By Gwangju Design Biennale
The Staatliches Bauhaus, commonly known as the Bauhaus, was founded 100 years ago in 1919. The Bauhaus formed the groundwork for new aesthetic forms and its influence reached far and wide into modern architecture, education, contemporary art and, more specifically, into graphic, interior, industrial and stage design. The Bauhaus as a ‘style’ is not a set of concretised laws or norms, but rather a shifting spirit that has become more vivid in our contemporary reality. The various approaches, trials and errors that the Bauhaus has faced prompts us to make our world a fine and functional place to live, to contribute to our communities, and to respond to generational problems about the future without dwelling in the past. Ultimately, we realize that what the Bauhaus pursued was a new humanity, a comprehensive perspective for producing a variety of results, and this is the reason why the Bauhaus has continued to thrive for 100 years.
Main exhibition curator interviewGwangju Design Biennale
Interview Excerpts from the curator of Main Exhibition 2, Seungmin Kang
The year of 2019 marks the 100th anniversary of Bauhaus which is the most influential movement in the history of design and art. I believe the significant role of design seeks to explore how design enables contribution to people’s life and how it allows people to pursue better way of living. Most importantly, I want to address that contemporary designers and artists are concerned about the boundaries between crafts and design resulted in mass production even to this date. From that on, The Humanity for Next Generation exhibition is intended to highlight the works of design, specifically architectural design, addressing the issue of living as a community and to present the on-going challenges in sharing the life of the sustainable future.
Tiny Foundation by GermanGwangju Design Biennale
To celebrate the 100 year anniversary of Bauhaus in 2019 the Tiny Foundation created a travelling exhibition called 'Wohnmaschine': a 15 sqm big tiny house copies the iconic style of Bauhaus Dessau in the scale of 1:6. A 2 - room - apartment with bathroom and kitchen is incorporated into this surprising - ly small space. The so called 'Wonderhome' is the Tiny Foundation's research project to explore affordable living space in a modular design. The 'Wonderhome' is the smallest module of a much larger architectural vision called 'Circular City'. The 'Wohnmaschine' forms part of a project called 'Spinning Trian - gles' to raise the question: How do we want to live in the future?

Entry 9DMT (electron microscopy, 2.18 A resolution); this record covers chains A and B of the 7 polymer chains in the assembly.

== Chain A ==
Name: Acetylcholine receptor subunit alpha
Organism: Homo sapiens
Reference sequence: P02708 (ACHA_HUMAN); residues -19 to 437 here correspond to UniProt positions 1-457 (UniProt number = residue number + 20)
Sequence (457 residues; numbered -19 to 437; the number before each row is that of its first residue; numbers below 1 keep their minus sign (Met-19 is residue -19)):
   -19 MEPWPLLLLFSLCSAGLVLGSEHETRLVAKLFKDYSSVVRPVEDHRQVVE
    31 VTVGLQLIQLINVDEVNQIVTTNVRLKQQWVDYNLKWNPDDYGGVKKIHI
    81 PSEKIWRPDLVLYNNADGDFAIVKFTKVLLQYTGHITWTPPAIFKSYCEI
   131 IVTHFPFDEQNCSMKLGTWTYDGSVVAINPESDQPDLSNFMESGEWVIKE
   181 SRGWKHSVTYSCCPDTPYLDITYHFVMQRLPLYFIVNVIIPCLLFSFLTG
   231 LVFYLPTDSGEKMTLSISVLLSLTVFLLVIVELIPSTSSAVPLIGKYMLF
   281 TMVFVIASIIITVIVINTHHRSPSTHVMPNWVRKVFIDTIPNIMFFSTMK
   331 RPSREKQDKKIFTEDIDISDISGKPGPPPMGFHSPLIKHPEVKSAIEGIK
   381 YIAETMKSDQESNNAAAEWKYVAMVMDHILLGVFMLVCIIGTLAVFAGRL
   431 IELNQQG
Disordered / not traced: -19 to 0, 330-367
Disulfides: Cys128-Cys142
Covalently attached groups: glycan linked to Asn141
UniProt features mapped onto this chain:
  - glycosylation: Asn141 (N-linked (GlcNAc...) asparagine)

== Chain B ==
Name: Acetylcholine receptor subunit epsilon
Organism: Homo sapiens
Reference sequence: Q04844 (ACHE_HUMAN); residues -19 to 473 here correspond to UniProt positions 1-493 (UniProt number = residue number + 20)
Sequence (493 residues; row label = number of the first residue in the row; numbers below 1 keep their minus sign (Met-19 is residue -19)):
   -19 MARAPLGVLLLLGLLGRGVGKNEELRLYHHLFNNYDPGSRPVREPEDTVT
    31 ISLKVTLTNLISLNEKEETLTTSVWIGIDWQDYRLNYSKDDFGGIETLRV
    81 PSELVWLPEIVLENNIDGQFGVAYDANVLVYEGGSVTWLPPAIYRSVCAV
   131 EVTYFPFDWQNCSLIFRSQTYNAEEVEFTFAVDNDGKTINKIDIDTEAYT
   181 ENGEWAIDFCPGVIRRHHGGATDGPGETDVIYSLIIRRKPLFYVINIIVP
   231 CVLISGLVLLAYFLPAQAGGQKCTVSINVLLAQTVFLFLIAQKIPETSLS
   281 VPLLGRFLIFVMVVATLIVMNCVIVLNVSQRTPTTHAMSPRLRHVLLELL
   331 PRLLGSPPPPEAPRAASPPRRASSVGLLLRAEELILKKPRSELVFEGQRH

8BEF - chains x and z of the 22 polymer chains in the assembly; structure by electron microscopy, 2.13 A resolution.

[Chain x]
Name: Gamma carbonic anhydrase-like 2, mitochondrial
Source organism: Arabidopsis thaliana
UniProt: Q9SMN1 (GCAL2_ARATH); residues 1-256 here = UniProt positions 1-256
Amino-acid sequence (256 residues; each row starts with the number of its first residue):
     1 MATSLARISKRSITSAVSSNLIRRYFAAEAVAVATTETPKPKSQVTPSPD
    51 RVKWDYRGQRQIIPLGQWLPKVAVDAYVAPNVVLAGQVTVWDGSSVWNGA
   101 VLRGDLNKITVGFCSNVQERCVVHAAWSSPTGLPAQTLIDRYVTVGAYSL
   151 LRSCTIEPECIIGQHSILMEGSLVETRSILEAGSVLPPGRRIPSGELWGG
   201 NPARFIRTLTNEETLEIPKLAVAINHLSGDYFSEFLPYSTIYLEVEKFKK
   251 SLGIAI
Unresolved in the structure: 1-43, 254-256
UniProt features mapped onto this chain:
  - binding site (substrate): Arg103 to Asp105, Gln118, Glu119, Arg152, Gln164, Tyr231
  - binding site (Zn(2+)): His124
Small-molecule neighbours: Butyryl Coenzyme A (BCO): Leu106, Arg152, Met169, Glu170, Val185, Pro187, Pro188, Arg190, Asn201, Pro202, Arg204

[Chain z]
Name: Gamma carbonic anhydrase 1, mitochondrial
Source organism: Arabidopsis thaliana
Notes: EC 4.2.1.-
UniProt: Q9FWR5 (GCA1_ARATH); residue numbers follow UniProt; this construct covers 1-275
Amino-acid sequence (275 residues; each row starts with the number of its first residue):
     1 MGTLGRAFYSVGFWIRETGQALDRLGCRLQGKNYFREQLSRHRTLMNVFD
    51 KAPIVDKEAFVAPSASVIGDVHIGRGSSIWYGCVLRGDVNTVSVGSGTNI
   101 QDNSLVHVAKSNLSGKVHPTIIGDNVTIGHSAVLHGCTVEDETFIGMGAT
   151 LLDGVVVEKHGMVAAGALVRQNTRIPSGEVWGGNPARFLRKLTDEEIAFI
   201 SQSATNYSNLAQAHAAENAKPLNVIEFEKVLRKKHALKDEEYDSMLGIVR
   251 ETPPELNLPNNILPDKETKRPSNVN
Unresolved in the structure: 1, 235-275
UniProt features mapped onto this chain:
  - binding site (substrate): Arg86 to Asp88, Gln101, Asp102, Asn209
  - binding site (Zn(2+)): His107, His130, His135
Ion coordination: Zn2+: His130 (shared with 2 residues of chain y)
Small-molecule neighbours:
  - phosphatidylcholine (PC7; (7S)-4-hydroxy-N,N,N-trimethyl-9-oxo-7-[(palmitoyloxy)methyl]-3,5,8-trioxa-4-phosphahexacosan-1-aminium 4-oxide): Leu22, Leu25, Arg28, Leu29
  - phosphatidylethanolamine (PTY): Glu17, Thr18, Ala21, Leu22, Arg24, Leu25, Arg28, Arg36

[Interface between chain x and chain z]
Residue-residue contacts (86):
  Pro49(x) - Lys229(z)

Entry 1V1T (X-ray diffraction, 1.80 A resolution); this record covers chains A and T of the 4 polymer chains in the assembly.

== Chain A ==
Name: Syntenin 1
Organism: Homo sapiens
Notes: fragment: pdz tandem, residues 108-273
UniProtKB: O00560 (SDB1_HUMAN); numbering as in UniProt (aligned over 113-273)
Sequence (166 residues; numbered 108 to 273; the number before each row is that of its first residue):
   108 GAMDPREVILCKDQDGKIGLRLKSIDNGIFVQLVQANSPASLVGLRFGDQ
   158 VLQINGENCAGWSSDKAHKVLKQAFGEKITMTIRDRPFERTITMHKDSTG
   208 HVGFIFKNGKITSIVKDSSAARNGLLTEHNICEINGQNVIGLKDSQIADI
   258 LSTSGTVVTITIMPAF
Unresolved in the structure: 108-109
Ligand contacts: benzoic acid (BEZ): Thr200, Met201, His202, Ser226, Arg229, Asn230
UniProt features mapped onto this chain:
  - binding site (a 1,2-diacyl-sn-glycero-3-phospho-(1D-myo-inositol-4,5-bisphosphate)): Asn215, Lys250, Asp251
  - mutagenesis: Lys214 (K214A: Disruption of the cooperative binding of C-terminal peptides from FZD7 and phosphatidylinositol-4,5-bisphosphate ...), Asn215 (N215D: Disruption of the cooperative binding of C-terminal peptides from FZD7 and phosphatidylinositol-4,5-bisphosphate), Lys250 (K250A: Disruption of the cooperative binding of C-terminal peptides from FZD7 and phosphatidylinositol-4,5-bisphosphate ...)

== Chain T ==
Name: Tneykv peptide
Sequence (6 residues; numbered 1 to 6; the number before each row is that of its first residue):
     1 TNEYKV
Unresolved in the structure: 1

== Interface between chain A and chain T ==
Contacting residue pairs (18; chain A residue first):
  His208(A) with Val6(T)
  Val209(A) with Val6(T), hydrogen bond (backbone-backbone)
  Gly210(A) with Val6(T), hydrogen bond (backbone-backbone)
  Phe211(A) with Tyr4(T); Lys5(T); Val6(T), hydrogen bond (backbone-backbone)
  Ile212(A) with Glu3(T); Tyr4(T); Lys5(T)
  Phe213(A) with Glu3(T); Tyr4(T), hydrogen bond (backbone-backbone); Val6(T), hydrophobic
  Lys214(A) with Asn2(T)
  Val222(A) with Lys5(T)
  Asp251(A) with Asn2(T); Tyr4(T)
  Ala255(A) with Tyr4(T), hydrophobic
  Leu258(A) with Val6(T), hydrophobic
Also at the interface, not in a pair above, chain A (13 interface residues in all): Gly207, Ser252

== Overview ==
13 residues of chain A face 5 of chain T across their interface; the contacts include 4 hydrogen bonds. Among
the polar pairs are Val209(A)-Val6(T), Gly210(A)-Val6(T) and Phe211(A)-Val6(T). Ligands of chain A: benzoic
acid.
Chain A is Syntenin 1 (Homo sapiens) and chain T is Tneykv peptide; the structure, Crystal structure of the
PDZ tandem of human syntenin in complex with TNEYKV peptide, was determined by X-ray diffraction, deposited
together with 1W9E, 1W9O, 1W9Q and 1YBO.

Someone’s window (2019/2019) by Heewon KimGwangju Design Biennale
Someone’s window series is a collection of window themed photography/video art pieces reinterpreting the relationship between the artist and the beholder’s perspective. The intention of the art piece is to create a transformative rapport within the space of the photograph/video that may let the viewer and master of the space have a connective moment. This particular Bauhaus edition of the Someone’s Window series has been carefully planned to walk in the footsteps of the Bauhaus masters by visiting key cities of the movement by the sequence of Berlin – Dessau – Weimar. Someone’s Window Bauhaus is a collection of videos of the Dessau campus corridor and lecture room windows and photos of Ludwig Mies van der Rohe’s Berlin Landhaus Lemke master bedroom window.
Bauhaus Song (2019/2019) by Sulki and MinGwangju Design Biennale
Bauhaus is a legend, in the literal sense of the word: it lies right at the heart of modern design's creation myth, and in the subsequent tales of its triumphs and defeats. There is a parallel between celebrating the 100th anniversary of Bauhaus in Korea, which had no known direct contact with the school, and the country's still-commonplace rituals to remember noble ancestors who may not have even existed. The Bauhaus Song is meant to be a chant to the imaginary ancestral rite. True to the spirit of myths, it takes the form from the prominent contemporary vehicle of oral transmissinom, hip hop music.
Isang - Nalgae - 1936.9 (2019/2019) by Sangsoo Ahn and AG Typography Institute + Paju Typography InstituteGwangju Design Biennale
The poet Yi Sang, regarded as a pioneer of modern Korean typography, became acquainted early on with Bauhaus through Moholy-Nagy. In the prologue of 'Joseon and Architecture', which he helped edit, Yi Sang quotes Moholy-Nagy’s art education philosophy that 'the future needs the whole man' in the industrialized era with division of labor. Bauhaus had a global influence during the early 1930s when Yi Sang was a student, and Bauhaus and Moholy-Nagy's ideas naturally spread to Gyeongseong Engineering College classrooms by young Japanese professors. The 'dynamic-new vision' of Moholy-Nagy's space-time appears to have had a tremendous influence on the young architect Yi sang during his formative years.
The Hangeul font named 'Yi Sang Font' was created by the artist in honor of Yi Sang, the avant-garde of modern Korean design. The protagonist of the novel 'Wings', as quoted in this work, symbolizes the “whole man” still relevant in our present day.
Knot Growing Knot Growing (2018/2019) by Kwangh LeeGwangju Design Biennale